If it were not for the great variability among individuals,” 19th century physician William Osler observed, “medicine might as well be a science and not an art.” There will always be room for art in medicine, but the advent of diagnosis and treatment based on molecular knowledge of diseases is shifting the equation decidedly toward science. Almost from the moment the Human Genome Project completed its draft sequence in 2000, the intimate genetic knowledge it conferred has been accompanied by promises of a powerful, customized form of medicine. Visionaries talk of people carrying their entire genetic sequences on personalized CDs, of medicine artfully tailored to individual anatomies, and of diagnostic tests’ predicting who is likely to respond to a particular medicine, who is likely to react badly, and who is unlikely to benefit at all.Armed with details of individual variation, biologists could parse patients into subgroups and predict which is likely to have an aggressive or indolent form of a disease and which would respond to one drug rather than another. Allen D. Roses of GlaxoSmithKline and Duke University School of Medicine has predicted that this approach, called pharmacogenetics, “will change the practice and economics of medicine,” and the popular media have picked up and amplified that message. In 2001 BusinessWeek hailed personalized medicine as an idea that “has captured the imagination of biotech futurists,” and Newsweek suggested that “if pharmacogenetics works, the days of one-size-fits-all therapy could go the way of bleeding by leeches.”
But underneath those extravagantly rosy and somewhat wishful predictions lie important scientific, economic, and societal questions, beginning with one of feasibility. David Altshuler, director of the Medical and Population Genetics program at MIT’s Whitehead Institute and an endocrinologist at Massachusetts General Hospital, points out that personalized medicine remains “a model, a hypothesis” of the way medical care will evolve. “The genome is going to empower all sorts of things, but it’s not going to happen for 20 years,” he says. Along the way, personalized medicine is likely to raise a number of prickly issues: foremost among them is the paradox that the more personalized the medicine, the less interesting the business. As numerous observers have pointed out, big pharmaceutical companies have become addicted to blockbuster drugs. Targeting a smaller subgroup of a patient population by definition focuses on a smaller market.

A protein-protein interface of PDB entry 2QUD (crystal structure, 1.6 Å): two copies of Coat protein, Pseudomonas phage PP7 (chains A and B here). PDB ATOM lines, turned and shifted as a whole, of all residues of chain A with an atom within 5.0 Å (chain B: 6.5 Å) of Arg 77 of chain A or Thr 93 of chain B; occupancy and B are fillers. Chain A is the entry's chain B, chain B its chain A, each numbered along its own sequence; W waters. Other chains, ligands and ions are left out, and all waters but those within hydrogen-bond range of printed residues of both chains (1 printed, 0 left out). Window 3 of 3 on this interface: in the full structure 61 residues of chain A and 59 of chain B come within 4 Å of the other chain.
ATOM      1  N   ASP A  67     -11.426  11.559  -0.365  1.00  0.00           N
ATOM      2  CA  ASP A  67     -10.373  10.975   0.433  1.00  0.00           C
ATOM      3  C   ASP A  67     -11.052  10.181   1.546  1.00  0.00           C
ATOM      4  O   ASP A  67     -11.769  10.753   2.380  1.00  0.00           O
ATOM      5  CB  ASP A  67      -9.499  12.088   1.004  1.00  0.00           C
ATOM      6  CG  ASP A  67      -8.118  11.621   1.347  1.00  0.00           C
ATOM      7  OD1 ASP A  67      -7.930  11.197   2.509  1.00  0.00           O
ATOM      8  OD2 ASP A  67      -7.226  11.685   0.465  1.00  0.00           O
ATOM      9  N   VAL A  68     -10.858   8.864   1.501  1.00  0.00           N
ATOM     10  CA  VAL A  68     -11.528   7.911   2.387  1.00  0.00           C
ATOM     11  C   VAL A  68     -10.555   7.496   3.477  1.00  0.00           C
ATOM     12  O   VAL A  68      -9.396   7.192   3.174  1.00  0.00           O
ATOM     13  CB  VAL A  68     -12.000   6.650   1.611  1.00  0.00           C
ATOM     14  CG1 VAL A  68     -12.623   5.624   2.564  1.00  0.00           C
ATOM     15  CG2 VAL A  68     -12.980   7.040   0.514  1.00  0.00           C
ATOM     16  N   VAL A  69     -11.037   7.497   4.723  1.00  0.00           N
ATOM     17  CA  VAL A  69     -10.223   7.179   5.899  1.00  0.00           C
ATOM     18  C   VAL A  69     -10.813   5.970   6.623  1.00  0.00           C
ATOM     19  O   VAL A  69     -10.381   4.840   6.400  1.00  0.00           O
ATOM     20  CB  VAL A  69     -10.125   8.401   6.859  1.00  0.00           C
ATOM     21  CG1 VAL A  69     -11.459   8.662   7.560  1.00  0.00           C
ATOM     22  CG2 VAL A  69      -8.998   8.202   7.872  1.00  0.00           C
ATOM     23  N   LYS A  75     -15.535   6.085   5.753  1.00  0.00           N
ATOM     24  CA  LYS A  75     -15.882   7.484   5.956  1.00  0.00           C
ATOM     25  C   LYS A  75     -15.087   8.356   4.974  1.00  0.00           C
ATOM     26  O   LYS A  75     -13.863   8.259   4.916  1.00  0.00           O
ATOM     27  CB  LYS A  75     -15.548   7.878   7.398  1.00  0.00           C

Theoretically, one economic advantage of personalized medicine is that clinical trials might be conducted more efficiently and with a greater chance of success when researchers can so specifically select patients for testing. But how small does the pie of potential patients have to shrink before it ceases to be economically viable? Furthermore, personalized medicine is not without social implications. A technology that identifies who will benefit from a new treatment automatically identifies who won’t benefit too.
Researchers, venture capitalists, and economists have been gnawing on these questions and wondering how the field of personalized medicine actually will evolve. Despite the compelling science, some investors find that the economics still leave a lot to be desired-at least in the short term. A venture capitalist who requested anonymity notes, “The vision of personalized medicine is that you’ll go to your doctor’s office, get your finger pricked, give a drop a blood, and it will be put in a machine-right there in the office-which will tell you what drug is going to work for you. But we haven’t seen very many companies that have a viable business model in this area.”
The view from the lab is different. “The treatments we currently use to treat most patients are grossly ineffective. In type 2 diabetes, many people don’t respond,” says Altshuler. “If it were true that you could identify five to 10 percent of the market, identify and treat them in a controlled and perfected way, I think it would be a wonderful thing, and I think you could make money on it too.”